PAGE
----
CATEGORIES Reviews
godzilla reviewThis weekend, the King of the Monsters roars back to theaters nationwide. That's right: Godzilla has returned.

Considering the last time he crashed into American movie theaters was for the spotty 1998 remake (more on that in a minute), it's with a mixture of trepidation and excitement that this new Godzilla is met. Still, where there are buildings to topple, there will be Godzilla.

This new "Godzilla" is a contemporary tale that follows a disparate group of characters, including Bryan Cranston's nuclear scientist-turned-conspiracy theorist, Aaron Taylor-Johnson's young infantryman, Elizabeth Olsen's nurse, and Ken Watanabe and Sally Hawkins, who work for a shady government agency, as they deal with the fallout of Godzilla's return to civilization. That's right: return.

But is this something you should rush out and see or is sitting through this movie worse than getting doused with radioactivity (or crushed to death by falling rubble)? Read on to find out.

1. It's Nothing Like the 1998 'Godzilla'
1998's "Godzilla," shepherded by the then-unstoppable team of producer Dean Devlin and director Roland Emmerich, left a bad taste in everyone's mouth. So much so that studio TriStar didn't even capitalize on the fact that it held the rights to one of the most recognized movie characters in the history of the medium. (Instead of making proper sequels, it produced a shoddily animated television series, all of which is streaming on Netflix currently.) That movie was clunky and overwrought; thankfully, this new "Godzilla" is nothing like that 1998 monstrosity. In many ways, it seems like it is deliberately addressing the earlier film and trying to retroactively fix not just the franchise but the monster (gone is that ridiculous sea iguana design). Godzilla's got a brand new bag.

2. There's Not s Lot of Godzilla in 'Godzilla'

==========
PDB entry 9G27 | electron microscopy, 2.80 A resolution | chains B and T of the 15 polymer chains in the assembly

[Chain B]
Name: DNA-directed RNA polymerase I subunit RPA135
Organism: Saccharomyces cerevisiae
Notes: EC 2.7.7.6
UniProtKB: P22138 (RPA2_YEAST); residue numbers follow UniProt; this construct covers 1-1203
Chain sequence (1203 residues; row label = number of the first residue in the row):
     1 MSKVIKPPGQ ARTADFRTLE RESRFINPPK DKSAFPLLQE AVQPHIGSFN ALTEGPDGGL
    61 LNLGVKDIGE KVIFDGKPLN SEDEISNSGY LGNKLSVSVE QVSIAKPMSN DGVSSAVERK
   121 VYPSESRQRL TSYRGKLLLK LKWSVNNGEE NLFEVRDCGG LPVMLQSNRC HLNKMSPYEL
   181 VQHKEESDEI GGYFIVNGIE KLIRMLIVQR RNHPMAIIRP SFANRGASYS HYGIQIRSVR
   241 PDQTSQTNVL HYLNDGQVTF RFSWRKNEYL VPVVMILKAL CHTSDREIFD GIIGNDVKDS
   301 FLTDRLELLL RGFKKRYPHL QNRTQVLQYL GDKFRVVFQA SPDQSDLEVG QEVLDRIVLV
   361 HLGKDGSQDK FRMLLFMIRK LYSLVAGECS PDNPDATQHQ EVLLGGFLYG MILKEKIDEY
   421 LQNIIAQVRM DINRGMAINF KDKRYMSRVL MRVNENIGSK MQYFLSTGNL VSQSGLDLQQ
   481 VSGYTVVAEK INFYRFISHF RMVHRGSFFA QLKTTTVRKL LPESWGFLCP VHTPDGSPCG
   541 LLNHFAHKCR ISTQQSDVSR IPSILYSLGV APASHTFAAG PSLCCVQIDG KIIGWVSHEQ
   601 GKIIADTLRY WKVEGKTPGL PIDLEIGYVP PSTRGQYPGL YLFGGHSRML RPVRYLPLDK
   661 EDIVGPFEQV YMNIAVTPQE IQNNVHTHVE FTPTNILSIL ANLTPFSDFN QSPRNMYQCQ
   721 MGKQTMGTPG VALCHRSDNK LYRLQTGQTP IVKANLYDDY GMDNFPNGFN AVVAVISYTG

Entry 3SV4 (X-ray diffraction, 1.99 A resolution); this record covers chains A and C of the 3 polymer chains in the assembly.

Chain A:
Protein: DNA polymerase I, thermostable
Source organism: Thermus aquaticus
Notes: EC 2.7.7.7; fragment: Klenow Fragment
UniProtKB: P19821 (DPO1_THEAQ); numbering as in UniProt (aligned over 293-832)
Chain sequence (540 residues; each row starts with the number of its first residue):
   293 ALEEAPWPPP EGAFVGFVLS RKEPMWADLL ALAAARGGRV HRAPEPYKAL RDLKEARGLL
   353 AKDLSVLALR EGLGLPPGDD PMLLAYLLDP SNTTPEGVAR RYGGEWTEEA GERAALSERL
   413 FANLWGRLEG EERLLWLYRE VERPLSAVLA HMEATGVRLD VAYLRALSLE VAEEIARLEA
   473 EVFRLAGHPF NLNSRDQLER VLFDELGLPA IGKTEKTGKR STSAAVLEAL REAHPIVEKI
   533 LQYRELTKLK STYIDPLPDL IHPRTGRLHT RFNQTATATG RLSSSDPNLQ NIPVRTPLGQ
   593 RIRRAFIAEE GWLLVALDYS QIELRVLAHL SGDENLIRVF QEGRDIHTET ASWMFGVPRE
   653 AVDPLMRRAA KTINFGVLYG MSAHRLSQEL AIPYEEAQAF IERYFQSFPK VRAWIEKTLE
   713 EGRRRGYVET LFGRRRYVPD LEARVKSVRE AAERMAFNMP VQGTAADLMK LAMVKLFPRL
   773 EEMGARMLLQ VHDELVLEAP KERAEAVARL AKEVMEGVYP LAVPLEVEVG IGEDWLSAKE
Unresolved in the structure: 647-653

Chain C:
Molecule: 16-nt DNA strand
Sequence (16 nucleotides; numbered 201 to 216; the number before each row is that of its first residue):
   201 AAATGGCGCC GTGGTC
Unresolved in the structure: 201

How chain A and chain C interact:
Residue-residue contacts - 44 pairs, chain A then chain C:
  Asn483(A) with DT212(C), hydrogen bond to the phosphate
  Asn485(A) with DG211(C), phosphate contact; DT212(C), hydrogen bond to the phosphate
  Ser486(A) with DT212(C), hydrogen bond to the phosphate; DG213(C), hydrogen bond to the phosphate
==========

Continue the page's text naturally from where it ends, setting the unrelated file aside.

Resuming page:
Director Gareth Edwards's first film was called "Monsters," and it was a movie that was almost entirely free of monsters. He seems to have implemented a similar philosophy with "Godzilla," although the results are much more satisfying (truthfully, I wanted to punch someone in the face after seeing "Monsters"). Instead of withholding, Edwards is coming from the Steven Spielberg school of teasing the audience with brief flashes (a foot here, a tail there) and saving the giant monster melee that we've all paid our $16.50 for until the third act, when things get really crazy.

3. It's Actually Scary
Tying in with Edwards's philosophy is his ability to wring actual suspense and scariness from the monsters, something that the 1998 film didn't even attempt (and, really, the original series only periodically engaged with).

4. There Are Other Monsters Besides Godzilla
We can't say anything else, besides the fact that they're given the nifty acronym/codename M.U.T.O.s (which stands for massive unidentified terrestrial organism, don'tchaknow) and they are nasty buggers. One more thing: They aren't based on any preexisting Godzilla foes, although there are some design references that you might find familiar...

5. It Looks Gorgeous